If you were Linus starting Linux...

So I was reading this article about how Linus started Linux:

This seems like a question with an obvious answer, but how could Linus have become wealthy? Could he have started a company like Dell, Microsoft or Red Hat?

Let me take a whack at this and focus on Microsoft in particular, the obvious (at least in my mind) competitor in the OS space that Linux lives in.

What made Microsoft successful in the first place was marketing. I don’t have a measure for how good a marketing person Linus is but my read of his personality says he really doesn’t care about marketing and I’m willing to be wrong on that.

In my mind the difference between Windows in all its flavors and Linux in all its flavor rests in the difference between my wife as a computer user and myself as an olde tyme computer hobbyist. My wife expects to be able to just use the computer to read email, write documents and browse the web. If she can do those three things she’s a happy camper. She in lots of ways is an excellent case study of the average Windows user.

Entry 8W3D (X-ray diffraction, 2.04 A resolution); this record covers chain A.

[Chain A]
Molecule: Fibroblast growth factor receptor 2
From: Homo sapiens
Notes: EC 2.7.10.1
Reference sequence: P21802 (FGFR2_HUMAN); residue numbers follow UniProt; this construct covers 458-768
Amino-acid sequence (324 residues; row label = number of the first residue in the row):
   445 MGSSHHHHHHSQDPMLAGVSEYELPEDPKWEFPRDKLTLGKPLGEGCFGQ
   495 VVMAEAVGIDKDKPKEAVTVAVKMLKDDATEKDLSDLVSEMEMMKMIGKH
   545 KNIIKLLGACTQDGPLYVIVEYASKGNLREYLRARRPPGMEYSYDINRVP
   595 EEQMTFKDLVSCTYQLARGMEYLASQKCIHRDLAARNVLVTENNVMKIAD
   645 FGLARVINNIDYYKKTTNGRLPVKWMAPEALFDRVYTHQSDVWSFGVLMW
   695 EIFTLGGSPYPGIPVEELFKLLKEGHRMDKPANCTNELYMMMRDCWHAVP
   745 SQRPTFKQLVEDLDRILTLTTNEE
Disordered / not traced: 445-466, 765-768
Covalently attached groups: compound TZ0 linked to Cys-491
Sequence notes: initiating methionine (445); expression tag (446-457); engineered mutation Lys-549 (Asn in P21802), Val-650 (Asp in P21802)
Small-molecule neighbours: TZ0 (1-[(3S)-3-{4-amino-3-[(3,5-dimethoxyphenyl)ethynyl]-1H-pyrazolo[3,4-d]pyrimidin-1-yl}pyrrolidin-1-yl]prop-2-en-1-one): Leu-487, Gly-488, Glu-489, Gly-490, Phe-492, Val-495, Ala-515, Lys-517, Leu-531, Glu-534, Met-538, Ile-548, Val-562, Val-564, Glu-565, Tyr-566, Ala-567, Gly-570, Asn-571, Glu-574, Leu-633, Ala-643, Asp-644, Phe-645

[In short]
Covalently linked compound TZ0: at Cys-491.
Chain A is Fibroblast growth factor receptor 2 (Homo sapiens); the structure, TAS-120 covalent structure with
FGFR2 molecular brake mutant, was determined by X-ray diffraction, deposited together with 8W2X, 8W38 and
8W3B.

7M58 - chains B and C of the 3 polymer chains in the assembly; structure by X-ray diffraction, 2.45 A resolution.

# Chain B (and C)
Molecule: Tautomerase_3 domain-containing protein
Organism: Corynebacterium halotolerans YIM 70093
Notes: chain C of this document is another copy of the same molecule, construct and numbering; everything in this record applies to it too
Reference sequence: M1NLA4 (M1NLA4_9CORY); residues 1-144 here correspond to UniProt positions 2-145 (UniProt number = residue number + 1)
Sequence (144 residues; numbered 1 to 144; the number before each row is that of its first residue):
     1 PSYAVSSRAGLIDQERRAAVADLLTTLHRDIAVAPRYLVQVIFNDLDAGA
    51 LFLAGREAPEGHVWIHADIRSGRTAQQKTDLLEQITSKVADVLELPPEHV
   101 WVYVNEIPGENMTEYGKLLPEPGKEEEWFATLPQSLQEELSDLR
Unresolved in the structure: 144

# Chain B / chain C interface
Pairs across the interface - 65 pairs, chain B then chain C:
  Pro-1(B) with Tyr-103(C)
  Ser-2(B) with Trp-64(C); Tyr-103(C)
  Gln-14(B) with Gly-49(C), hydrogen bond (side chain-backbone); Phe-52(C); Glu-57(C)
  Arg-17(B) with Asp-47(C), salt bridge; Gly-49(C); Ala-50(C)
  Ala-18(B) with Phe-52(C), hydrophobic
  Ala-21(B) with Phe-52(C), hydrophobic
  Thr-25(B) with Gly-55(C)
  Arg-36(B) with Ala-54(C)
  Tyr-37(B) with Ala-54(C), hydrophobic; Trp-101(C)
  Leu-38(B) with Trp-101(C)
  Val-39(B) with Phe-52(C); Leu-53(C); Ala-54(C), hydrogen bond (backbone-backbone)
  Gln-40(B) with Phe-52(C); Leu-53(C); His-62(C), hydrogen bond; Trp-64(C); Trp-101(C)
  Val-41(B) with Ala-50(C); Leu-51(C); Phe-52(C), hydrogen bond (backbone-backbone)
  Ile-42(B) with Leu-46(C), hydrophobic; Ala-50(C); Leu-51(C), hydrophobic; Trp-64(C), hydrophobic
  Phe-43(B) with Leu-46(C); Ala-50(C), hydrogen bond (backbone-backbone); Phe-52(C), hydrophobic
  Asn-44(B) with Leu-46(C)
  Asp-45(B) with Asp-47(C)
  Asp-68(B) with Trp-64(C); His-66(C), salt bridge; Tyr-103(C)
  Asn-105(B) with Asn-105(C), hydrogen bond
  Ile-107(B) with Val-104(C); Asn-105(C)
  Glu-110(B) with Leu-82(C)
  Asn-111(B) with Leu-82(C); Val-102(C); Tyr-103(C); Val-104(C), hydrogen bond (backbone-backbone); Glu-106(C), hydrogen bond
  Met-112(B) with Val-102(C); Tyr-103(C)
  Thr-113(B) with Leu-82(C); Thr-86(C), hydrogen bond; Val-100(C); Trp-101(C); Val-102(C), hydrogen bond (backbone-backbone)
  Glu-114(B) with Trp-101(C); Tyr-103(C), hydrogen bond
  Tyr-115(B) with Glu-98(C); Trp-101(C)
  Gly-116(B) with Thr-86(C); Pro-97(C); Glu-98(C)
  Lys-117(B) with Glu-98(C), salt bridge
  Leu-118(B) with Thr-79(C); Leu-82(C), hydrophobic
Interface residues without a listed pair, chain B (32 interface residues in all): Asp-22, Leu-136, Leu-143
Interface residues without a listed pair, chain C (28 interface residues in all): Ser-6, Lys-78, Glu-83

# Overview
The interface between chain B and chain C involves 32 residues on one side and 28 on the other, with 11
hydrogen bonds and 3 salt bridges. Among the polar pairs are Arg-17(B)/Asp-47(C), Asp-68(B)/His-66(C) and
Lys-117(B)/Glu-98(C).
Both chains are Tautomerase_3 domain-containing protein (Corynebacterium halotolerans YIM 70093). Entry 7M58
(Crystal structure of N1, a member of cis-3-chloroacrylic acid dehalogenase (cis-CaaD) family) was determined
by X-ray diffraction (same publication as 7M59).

I’m not satisfied with that. I’m the kind of guy that doesn’t just throw gas in the car and drives off. I want to know what’s under the hood and have been known to tinker under there as well putting it mildly. (Gee… there’s a replacement chip for the fuel computer…)

Likewise in my Linux world I am apt to tinker with the Kernel (to my peril sometimes) and play with drivers, and all sorts of stuff like that. I don’t want to be shielded from the underpinnings of the OS like my wife does.

I’m kinda glad that Linux never got overly commercialized. There is RedHat for those in the business world that want things shrink wrapped. That’s a good thing. Leave the community stuff alone…

How exactly do you define wealthy? According to his biography, Linus has made some millions with redhat shares alone. He might not be a billionaire, but he’s far from being average income.

And people helped him pay off his PC very early in linux history.


Linus is an engineer in reality and at heart. He loves to code. Others are responsible for the business end of Linux. Linus makes his appearances as a spokesperson when needed and then he’s back to evaluating code for the kernel. When you see where his passion focuses, it becomes obvious where his attention is. He makes a great living by chance really.